In 2018, the Moerane Commission of Enquiry report into political killings in KZN found that “acts of omission and commission by the police, through incompetence or political manipulation, has led to a loss of public confidence in the criminal justice system but especially the police services and security agencies in general, including crime intelligence, national intelligence, and the specialised policing and prosecution agencies.” The report recommended, amongst other things, that “the State take immediate measures to ensure that institutions of the entire criminal justice system are immediately depoliticised and the political manipulation of these agencies to meet political ends is immediately brought to an end and public measures be taken to instil confidence in the public that the State is acting vigorously, expeditiously, and without fear or favour.”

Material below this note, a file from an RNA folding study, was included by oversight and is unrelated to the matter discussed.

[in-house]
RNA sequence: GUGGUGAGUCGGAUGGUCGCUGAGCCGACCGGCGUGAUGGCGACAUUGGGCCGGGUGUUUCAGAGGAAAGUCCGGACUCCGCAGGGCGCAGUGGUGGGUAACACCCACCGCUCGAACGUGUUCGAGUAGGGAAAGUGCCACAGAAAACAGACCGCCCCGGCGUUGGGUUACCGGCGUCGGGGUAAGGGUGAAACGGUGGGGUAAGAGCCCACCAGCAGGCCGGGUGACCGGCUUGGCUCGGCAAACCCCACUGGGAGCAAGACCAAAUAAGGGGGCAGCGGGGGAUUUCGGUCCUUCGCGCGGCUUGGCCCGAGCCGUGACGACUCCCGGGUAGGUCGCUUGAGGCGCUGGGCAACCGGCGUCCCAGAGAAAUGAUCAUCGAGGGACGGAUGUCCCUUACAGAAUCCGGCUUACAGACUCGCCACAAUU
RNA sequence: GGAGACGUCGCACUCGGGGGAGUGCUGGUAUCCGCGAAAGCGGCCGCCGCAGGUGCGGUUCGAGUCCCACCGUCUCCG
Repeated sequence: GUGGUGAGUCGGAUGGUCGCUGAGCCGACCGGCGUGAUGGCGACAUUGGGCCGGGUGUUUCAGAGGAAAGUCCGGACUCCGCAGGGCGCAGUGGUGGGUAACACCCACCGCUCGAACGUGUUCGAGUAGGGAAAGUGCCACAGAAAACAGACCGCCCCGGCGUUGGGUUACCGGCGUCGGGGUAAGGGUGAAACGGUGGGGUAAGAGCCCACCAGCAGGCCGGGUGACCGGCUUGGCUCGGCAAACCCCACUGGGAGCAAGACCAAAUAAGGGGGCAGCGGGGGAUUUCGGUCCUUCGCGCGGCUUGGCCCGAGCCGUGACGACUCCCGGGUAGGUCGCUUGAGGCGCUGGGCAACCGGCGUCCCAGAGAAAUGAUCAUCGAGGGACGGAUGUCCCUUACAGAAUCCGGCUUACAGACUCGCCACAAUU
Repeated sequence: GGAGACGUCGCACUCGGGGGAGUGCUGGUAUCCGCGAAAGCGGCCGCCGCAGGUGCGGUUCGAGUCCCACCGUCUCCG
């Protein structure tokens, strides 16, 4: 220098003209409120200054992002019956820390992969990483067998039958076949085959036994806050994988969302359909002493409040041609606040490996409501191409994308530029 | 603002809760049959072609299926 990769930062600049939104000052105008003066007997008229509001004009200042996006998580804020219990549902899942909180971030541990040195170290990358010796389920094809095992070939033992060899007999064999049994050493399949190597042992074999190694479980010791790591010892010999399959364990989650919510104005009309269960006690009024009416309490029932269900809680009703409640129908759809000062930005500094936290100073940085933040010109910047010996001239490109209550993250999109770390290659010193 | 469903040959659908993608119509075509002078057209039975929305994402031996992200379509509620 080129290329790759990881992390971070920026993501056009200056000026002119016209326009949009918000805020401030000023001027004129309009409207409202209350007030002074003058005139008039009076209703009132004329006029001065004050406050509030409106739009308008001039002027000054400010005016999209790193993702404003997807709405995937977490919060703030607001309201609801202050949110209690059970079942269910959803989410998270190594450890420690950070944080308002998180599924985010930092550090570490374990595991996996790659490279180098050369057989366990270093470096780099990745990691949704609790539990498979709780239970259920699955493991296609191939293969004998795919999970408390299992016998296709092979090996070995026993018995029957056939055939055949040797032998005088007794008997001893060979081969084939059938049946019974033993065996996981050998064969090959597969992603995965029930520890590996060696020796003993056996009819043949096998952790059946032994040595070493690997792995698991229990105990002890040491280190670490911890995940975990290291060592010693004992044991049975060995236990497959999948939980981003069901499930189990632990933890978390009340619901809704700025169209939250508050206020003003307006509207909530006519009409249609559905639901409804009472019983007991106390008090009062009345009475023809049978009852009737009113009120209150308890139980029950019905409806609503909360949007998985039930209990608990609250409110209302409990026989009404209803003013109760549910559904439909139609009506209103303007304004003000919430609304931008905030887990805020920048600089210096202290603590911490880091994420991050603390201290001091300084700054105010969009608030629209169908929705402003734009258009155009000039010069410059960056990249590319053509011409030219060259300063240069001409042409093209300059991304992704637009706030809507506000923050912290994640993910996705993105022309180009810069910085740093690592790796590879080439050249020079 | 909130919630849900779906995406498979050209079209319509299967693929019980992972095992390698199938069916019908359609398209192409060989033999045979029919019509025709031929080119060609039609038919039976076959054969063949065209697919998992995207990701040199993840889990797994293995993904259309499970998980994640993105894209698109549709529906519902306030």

SERI strongly condemns the killing of Ayanda Ngila and demands that those responsible be held accountable. SERI calls for an immediate end to the repression in eKhenana and calls on the Provincial Commissioner of Police and Minister of Police to urgently intervene and investigate the conduct of police officials at the Cato Manor police station. We also call on the National Prosecuting Authority and the South African Human Rights Commission to urgently investigate the allegations of bias and misconduct by various officials involved in a series of cases brought against Abahlali members of the past year.

 

Contact details: 

  • Nomzamo Zondo, SERI executive director, This email address is being protected from spambots. You need JavaScript enabled to view it. / 071 301 9676.
  • Thato Masiangoako, SERI researcher: This email address is being protected from spambots. You need JavaScript enabled to view it. / 078 107 2083.

 

Download the full statement here